Post Affirmative Action, Will Campuses Welcome Economically Disadvantaged Students?
A Wheelock College panel ponders the future of diversity in higher education
You’ve been misinformed by hyperventilating reportage: the Supreme Court did not end race-based admissions preferences in higher education last year. So says Iván Espinoza-Madrigal, executive director of the Boston-based nonprofit Lawyers for Civil Rights.
“The idea that the Supreme Court killed affirmative action—that’s a myth,” Espinoza-Madrigal said during an October 3 forum at BU’s Howard Thurman Center for Common Ground. “Race-conscious admission was not overruled.”
Rather, the court found that considerations of applicants’ races by Harvard, which was sued by conservative activists, wasn’t narrowly tailored enough to pass constitutional muster, Espinoza-Madrigal noted, adding that race can still be a consideration in a “holistic” process. (For example, the court said students could broach it in their application essays.)
Portraying affirmative action as illegal is the “weaponization” of the court’s decision by racial preferences opponents, he said. The goal now, he argued, should be eliminating other admissions breaks—for children of alumni and donors and “aristocratic sports preferences” for student athletes—that mostly benefit wealthy white families. (Espinoza-Madrigal’s group has sued Harvard over its use of the first two.) “If we’re going to eliminate preferences, we need to eliminate all of them,” he said. “Just because you know how to fence doesn’t mean you deserve a spot.”
Just because you know how to fence doesn’t mean you deserve a spot.
He got amens from fellow panelists at the forum, sponsored by Wheelock College of Education & Human Development.
Responding to the Supreme Court decision, some universities have ended legacy and donor preferences. Wesleyan scotched the former, and “it is good to see people who do the right thing when they don’t get sued,” Espinoza-Madrigal quipped to fellow panelist Amin Abdul-Malik Gonzalez, Wesleyan’s vice president and admissions and financial aid dean.
Gonzalez, who said he grew up in a disadvantaged family and “was the direct beneficiary of affirmative action,” said his school has also committed to ending loans in financial aid, instead giving grants that need not be repaid.
Moderator Raul Fernandez (COM’00, Wheelock’16), a Wheelock senior lecturer in educational leadership and policy studies, framed the panel’s discussion: “The balance of selective college admissions is shifting—but in which direction? While I certainly take issue with the [SCOTUS] decision, a majority of Americans, it seems, do not,” including many people of color.
Along those lines, Gonzalez mentioned support for legacy preferences from some Black alumni, who argue that that rug is being yanked out from under their children at a time when they might benefit from it. But Anthony Abraham Jack, a Wheelock associate professor of higher education leadership, replied using an analogy to Chris Rock. The comic superstar joked about buying a nice home next to neighbors with “regular jobs,” Jack said. “He’s finally able to move into a neighborhood where his dentist has been living his whole life.”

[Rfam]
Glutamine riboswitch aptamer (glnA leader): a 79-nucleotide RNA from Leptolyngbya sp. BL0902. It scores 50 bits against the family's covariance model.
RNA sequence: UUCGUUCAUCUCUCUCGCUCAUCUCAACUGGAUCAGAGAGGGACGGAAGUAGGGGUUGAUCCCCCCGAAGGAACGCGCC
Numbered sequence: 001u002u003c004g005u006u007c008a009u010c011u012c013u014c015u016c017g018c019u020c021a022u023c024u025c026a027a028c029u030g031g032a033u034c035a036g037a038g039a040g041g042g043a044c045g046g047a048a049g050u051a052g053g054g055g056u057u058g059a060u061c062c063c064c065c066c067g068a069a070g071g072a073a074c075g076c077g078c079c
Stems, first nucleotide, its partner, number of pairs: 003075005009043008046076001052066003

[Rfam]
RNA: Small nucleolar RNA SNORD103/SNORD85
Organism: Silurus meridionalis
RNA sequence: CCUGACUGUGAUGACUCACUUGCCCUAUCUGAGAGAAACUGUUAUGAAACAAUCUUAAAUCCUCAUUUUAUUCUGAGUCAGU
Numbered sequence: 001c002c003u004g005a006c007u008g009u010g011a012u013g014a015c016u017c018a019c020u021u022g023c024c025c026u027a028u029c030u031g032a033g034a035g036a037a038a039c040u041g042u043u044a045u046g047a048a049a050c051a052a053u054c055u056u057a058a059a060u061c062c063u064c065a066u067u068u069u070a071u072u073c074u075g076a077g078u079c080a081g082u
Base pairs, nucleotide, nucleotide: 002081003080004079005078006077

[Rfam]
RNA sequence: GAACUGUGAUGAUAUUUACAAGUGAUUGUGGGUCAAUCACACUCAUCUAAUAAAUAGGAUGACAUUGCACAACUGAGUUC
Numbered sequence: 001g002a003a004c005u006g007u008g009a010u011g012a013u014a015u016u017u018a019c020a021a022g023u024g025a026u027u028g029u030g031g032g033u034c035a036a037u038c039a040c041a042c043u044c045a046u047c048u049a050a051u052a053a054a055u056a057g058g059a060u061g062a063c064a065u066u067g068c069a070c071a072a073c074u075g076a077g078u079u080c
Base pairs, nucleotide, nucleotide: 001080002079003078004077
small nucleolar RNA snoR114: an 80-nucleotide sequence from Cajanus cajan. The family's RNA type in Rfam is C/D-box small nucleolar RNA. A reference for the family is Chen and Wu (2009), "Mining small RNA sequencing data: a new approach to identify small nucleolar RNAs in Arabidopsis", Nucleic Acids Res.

[Chris Rock] is finally able to move into a neighborhood where his dentist has been living his whole life.
The point is that Black legacies remain “a drop in the bucket historically,” compared to whites, said Jack, who is also faculty director of BU’s Newbury Center, which supports first-generation college students. “Black wealth isn’t white wealth,” he said, a truth that overlaps with another: “The rising cost of higher education is making these spots [in admitted classes] even more of a premium.”
Panelist Lydia Edwards (LAW’15) (D-3rd Suffolk), a Massachusetts Democratic state senator, has sponsored a bill to ban legacy preferences at the commonwealth’s colleges and universities, public and private. (She acknowledged the potential constitutional problem of forcing that decision on private colleges, but said it would make for consistent policy.) Edwards described her bill on a continuum of recent state actions to make community college free and to give in-state tuition, regardless of immigration status, to students attending state institutions.
“We’re marching towards the arc of justice, towards having a better world,” while leaving in place legacies, which are unjust, Edwards said. “Pick a side. You cannot have it both ways.”
Gonzalez was not the only panelist whose family had known want. Espinoza-Madrigal recalled that he and his mother cleaned houses to earn money when he was a child. “I knew we were poor, but I never quite realized how poor we were until I was on campus” at the University of Pennsylvania, an Ivy-League school. “Someone down the hall from me spent their summers hanging out with the Kennedys.”
And Maria Dykema Erb, the Newbury Center’s executive director, recalled her upbringing as a trans-racial adopted daughter, from South Korea, of Vermont dairy farmers. “Education was not a value in my family,” she said. “That was the expectation for me, to go into dairy farming, become a housewife.”
As a first-generation college grad—the only one of five siblings to attend college—she says her Newbury work “is deeply personal to me. It’s been really important…making sure anyone who wants to go to college has the opportunity.”
Cohosting the forum were Wheelock’s Higher Education Administration Program, the Thurman Center for Common Ground, the Newbury Center, and Wheelock’s Strategic Partnerships and Community Engagement office.